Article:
The Phi Alpha Cup, one of the last great sporting events founded on prestige rather than prize money, spans 12 competitions over 12 years. The annual event has been held since 2005 between Team 97 and Team 98. No one knows for sure the origin of the team names or what they represent, however speculation is that they signify the college graduation class for the team members of each team.

The origin of the idea to stage matches between a select group of the best American golfing professionals is a subject of debate among golf historians. Past PGA President George Sargent (1921-26) of the Southeastern PGA Section credited America’s first true gentleman, Noble Leslie Devotie, for first presenting the concept in 1921.

However, John Feinstein, author and sports reporter, reported in 2007 that the Matches were first proposed in 1999 by Andy Sands and John Stubbs, two North Carolina natives. The duo had attempted to attract potential golfers to North Carolina for the U.S. Open at Pinehurst to stage a competing event. Sands and Stubbs didn’t get the support they needed until the International Golf Association (IGA) voted at its Annual Meeting on December 15, 2004, to advance the two famous North Carolina athletes some funds. The rivalry Stubbs and Sands so eagerly attempted to develop eventually became The Phi Alpha Cup.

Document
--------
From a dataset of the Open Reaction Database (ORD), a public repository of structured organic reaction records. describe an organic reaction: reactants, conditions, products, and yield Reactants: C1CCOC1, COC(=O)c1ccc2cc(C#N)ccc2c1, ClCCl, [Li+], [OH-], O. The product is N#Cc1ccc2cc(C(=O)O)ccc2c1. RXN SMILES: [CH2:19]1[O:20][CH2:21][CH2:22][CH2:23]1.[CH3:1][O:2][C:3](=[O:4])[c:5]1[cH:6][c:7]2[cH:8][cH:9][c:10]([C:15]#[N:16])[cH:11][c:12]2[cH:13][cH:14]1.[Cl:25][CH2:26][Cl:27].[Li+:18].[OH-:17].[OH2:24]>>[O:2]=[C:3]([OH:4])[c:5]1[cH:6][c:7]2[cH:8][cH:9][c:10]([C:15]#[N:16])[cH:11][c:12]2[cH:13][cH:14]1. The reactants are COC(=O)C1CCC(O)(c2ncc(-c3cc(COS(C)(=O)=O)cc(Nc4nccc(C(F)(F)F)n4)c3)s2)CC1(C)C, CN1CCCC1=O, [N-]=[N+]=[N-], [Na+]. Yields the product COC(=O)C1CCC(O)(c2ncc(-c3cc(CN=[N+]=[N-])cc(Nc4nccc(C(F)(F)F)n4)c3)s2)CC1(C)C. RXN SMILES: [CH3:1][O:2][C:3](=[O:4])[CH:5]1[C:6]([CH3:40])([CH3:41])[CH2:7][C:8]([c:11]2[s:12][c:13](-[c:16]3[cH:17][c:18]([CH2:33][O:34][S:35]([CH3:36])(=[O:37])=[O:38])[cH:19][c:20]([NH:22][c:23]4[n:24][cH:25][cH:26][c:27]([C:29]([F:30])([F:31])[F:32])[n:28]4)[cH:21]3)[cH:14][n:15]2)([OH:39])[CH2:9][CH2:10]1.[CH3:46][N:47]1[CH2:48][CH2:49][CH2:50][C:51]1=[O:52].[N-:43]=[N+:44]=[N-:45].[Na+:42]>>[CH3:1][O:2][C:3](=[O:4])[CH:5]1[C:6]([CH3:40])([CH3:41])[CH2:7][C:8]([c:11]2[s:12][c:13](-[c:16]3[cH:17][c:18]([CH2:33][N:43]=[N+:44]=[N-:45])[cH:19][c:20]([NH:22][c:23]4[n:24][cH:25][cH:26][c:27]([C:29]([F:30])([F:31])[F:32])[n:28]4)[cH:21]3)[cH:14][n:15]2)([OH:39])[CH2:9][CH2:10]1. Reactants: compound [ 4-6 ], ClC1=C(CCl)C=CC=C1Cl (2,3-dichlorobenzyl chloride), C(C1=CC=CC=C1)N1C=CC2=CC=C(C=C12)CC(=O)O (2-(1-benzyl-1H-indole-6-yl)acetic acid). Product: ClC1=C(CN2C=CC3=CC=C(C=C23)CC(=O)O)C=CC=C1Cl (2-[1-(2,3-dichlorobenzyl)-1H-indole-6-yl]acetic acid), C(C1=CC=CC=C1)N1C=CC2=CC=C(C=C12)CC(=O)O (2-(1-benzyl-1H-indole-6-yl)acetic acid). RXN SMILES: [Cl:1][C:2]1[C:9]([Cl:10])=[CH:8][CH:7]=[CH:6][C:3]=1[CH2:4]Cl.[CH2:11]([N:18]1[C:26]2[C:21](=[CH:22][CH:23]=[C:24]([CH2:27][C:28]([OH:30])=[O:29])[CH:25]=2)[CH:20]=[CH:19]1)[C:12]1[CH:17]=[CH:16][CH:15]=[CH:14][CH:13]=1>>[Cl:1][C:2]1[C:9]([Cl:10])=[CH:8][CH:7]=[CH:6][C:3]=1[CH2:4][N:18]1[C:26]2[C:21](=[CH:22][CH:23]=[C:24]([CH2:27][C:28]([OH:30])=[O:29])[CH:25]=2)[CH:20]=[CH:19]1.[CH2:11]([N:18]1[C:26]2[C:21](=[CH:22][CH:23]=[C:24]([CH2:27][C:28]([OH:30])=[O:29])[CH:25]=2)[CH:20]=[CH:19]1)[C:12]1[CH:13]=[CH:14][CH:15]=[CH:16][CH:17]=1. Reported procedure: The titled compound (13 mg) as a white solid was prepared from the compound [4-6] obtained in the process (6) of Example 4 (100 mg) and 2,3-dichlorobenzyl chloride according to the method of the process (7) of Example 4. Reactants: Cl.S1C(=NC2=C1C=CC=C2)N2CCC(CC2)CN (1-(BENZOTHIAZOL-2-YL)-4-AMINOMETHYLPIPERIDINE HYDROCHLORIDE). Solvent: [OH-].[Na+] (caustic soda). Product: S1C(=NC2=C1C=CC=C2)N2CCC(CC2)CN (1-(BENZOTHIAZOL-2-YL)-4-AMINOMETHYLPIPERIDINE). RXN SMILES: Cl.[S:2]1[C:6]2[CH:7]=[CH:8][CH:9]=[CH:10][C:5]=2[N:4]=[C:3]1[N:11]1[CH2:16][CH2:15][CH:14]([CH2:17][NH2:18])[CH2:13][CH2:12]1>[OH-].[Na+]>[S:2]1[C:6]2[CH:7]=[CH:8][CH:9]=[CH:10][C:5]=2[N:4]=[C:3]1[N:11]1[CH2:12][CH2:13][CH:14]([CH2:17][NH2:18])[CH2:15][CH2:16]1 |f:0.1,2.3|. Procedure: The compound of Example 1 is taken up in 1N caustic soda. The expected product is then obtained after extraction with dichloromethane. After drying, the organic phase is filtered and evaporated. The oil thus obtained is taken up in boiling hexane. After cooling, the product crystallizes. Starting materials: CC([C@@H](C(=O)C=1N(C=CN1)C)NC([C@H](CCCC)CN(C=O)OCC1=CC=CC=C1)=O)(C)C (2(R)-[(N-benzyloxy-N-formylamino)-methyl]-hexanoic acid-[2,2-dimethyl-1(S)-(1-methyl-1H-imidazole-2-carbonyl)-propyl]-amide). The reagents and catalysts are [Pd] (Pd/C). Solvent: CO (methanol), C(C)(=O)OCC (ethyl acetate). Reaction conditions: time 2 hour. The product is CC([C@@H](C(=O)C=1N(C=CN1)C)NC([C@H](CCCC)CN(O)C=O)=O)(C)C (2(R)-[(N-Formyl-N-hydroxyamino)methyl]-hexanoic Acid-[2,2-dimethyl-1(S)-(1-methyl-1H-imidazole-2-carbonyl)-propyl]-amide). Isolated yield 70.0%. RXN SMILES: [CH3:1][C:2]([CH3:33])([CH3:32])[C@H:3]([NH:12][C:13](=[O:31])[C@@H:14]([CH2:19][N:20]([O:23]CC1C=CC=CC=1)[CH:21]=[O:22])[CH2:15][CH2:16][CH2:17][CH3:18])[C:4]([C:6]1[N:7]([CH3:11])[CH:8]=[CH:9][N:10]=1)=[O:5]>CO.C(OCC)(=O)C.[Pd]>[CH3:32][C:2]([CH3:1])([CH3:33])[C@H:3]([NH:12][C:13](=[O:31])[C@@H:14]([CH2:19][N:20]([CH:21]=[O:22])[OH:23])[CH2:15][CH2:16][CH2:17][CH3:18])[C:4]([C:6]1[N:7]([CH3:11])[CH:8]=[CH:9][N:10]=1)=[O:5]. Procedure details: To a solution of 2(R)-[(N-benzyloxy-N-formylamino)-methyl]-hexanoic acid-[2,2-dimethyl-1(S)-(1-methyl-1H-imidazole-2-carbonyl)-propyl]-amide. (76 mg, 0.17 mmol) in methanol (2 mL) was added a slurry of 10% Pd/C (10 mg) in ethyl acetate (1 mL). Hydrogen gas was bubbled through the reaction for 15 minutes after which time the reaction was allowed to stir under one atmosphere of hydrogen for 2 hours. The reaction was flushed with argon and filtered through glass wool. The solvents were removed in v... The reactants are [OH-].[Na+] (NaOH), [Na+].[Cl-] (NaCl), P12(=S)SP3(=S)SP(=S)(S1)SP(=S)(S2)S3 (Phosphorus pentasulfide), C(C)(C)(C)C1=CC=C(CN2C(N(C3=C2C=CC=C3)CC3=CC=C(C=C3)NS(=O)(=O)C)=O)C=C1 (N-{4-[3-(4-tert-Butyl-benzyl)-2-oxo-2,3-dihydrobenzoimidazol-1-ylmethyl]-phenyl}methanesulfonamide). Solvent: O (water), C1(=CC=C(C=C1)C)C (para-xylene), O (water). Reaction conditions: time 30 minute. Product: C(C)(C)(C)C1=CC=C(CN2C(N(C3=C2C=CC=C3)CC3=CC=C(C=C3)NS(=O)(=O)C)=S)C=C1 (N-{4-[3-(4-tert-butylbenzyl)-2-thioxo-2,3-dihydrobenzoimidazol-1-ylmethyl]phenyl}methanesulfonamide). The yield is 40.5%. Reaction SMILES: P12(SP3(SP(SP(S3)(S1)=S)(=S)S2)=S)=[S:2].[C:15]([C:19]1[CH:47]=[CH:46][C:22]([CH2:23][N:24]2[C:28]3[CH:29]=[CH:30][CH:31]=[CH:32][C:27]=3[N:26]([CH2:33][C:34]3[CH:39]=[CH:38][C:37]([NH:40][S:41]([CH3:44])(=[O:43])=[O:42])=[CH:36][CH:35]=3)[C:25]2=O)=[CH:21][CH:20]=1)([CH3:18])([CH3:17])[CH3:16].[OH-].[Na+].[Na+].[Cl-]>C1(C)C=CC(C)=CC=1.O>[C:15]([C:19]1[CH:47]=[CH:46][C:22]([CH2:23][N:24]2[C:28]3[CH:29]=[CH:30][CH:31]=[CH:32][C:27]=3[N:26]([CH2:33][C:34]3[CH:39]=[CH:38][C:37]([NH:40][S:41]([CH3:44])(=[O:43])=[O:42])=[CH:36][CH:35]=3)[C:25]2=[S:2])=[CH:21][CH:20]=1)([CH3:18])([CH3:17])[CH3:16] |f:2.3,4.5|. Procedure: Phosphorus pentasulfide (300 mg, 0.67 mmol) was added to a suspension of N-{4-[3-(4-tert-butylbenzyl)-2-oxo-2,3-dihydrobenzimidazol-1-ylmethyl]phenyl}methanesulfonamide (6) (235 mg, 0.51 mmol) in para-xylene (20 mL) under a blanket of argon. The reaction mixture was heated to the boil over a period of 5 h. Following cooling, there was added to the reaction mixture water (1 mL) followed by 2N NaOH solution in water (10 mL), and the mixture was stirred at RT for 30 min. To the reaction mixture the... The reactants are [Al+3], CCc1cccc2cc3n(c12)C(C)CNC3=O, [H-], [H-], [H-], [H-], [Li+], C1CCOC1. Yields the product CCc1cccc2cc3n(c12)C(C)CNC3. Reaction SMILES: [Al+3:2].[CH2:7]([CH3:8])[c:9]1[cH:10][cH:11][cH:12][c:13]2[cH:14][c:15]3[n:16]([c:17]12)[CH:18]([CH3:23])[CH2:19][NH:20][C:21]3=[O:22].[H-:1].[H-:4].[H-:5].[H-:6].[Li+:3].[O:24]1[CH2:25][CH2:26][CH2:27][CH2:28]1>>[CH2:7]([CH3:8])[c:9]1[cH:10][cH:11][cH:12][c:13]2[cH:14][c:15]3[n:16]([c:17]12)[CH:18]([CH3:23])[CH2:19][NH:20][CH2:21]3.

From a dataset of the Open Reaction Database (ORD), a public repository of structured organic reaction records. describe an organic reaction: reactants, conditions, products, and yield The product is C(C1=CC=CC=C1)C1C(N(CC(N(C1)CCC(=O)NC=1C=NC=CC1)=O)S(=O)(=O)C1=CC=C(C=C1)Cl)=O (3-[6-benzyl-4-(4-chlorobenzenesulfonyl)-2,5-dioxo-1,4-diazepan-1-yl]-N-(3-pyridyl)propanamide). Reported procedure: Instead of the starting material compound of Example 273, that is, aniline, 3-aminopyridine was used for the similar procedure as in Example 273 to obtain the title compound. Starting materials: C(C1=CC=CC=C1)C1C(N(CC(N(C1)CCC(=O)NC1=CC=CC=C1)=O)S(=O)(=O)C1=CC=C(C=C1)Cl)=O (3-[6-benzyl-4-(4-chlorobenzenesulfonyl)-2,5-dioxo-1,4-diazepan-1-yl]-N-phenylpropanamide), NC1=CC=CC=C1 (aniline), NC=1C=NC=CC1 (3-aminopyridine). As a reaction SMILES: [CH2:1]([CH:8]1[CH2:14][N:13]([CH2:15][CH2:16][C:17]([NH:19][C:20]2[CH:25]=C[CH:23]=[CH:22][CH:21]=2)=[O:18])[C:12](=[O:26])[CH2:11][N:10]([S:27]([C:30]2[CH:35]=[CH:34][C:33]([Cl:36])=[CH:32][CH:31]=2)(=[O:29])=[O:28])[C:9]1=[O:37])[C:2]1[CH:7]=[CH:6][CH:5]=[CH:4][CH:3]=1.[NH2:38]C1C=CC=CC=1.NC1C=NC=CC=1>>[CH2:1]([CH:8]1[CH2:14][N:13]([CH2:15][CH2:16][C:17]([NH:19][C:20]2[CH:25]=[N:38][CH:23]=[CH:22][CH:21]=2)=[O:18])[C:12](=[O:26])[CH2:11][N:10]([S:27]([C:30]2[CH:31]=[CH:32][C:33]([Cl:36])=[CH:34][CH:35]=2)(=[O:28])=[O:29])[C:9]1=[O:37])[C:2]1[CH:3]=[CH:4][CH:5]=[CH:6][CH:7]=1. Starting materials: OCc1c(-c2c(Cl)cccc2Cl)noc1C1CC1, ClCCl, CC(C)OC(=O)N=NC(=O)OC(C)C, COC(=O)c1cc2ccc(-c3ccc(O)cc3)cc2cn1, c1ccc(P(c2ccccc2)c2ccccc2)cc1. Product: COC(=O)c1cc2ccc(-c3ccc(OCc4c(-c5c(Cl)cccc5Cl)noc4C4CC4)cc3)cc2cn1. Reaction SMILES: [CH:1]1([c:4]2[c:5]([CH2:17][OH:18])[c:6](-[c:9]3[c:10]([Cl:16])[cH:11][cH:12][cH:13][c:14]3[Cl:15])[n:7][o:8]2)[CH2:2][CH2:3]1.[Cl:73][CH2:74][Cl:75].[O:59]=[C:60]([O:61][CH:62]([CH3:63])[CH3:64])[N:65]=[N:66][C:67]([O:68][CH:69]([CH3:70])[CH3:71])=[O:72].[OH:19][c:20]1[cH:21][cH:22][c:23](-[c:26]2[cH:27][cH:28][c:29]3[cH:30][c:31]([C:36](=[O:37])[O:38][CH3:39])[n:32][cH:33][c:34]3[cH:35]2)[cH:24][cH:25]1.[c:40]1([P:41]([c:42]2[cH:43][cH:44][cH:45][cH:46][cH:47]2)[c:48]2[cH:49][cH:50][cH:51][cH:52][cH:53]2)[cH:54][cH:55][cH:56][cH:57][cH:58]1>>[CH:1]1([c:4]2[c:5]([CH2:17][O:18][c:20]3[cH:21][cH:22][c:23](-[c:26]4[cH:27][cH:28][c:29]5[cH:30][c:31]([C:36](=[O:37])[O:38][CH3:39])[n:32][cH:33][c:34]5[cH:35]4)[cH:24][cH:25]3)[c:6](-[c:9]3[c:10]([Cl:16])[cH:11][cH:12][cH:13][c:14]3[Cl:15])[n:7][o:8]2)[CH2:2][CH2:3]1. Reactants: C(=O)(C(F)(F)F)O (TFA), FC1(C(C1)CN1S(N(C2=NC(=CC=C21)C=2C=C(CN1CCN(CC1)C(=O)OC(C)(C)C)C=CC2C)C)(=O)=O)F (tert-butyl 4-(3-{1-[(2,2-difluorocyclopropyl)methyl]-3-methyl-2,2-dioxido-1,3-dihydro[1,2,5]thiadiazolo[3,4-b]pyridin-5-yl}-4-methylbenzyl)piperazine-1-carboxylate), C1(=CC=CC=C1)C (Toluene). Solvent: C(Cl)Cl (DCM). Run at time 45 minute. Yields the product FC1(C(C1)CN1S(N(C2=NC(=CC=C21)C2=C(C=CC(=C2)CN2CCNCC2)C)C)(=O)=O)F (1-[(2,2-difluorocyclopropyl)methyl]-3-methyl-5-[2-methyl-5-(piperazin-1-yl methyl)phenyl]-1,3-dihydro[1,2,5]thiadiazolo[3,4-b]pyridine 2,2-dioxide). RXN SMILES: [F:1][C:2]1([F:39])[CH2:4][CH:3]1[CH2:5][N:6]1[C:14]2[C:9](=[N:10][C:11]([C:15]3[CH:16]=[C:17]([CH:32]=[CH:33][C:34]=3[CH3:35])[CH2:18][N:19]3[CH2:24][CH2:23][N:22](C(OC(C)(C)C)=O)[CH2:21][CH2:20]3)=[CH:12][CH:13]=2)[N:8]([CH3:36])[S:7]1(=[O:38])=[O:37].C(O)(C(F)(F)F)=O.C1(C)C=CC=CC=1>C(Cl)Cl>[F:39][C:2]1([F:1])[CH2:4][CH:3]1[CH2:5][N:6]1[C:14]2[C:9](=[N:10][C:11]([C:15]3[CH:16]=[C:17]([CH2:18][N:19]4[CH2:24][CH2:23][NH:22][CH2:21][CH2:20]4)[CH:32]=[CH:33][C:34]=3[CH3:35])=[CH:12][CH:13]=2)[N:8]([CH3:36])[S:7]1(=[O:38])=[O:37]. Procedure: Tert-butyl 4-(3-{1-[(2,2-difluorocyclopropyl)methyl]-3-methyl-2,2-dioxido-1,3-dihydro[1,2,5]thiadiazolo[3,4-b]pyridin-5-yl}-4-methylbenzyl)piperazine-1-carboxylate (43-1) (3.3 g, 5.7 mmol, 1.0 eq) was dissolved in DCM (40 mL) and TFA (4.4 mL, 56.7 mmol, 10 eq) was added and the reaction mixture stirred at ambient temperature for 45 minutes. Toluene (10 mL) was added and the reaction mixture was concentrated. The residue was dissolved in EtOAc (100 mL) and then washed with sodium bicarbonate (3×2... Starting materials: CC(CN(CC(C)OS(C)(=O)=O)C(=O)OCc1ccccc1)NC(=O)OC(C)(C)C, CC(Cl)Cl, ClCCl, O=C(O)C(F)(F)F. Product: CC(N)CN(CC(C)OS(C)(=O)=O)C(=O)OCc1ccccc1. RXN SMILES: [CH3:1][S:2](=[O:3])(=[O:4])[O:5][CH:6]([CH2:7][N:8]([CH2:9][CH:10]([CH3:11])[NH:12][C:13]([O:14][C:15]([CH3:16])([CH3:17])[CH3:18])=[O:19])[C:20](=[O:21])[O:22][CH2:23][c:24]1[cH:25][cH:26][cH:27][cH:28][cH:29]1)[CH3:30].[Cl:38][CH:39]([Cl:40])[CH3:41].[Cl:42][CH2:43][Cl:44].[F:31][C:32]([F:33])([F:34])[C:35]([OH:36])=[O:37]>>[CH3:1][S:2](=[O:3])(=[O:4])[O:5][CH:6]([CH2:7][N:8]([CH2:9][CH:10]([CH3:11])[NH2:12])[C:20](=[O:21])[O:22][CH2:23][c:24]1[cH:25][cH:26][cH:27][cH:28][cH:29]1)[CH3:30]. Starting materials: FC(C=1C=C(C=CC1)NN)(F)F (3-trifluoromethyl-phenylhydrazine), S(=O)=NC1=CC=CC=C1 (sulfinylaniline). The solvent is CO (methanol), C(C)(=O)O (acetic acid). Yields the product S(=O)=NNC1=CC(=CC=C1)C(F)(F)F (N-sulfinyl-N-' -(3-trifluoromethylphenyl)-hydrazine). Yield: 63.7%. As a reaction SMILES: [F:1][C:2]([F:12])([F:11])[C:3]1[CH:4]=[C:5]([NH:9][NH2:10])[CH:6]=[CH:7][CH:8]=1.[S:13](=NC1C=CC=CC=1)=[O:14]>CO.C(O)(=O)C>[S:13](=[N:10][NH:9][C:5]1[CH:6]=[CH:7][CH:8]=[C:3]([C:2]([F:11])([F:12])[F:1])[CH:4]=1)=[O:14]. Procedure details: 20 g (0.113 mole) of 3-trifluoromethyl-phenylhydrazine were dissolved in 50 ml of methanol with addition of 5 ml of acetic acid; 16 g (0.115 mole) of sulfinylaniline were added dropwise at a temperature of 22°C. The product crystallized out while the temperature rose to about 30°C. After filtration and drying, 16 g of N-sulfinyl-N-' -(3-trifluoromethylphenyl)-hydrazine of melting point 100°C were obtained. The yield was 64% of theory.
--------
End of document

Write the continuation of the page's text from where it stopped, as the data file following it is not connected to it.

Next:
Regardless of who takes credit, the first matches on record were played in 2005 at the Country Club of North Carolina in Pinehurst, North Carolina ­ a stone’s throw from the hallowed grounds of Pinehurst #2. Sands, most likely with the assistance of Stubbs and David Johnson, selected the two teams. The Matches were played the first weekend of May, the same weekend of the 2005 Kentucky Derby. To this day, the Matches have been played on the same weekend each year. And while the first two events were smeared with controversy, the Cup was able to survive and has turned into one of the great sporting events of our time.

The Phi Alpha Cup is represented by the iconic and highly recognizable trophy that was commissioned sometime after the first meeting of the golfers. While John Stubbs has since retired from the event, the Phi Alpha Cup boasts almost all of its original participants and continues to thrill sports fans around the globe.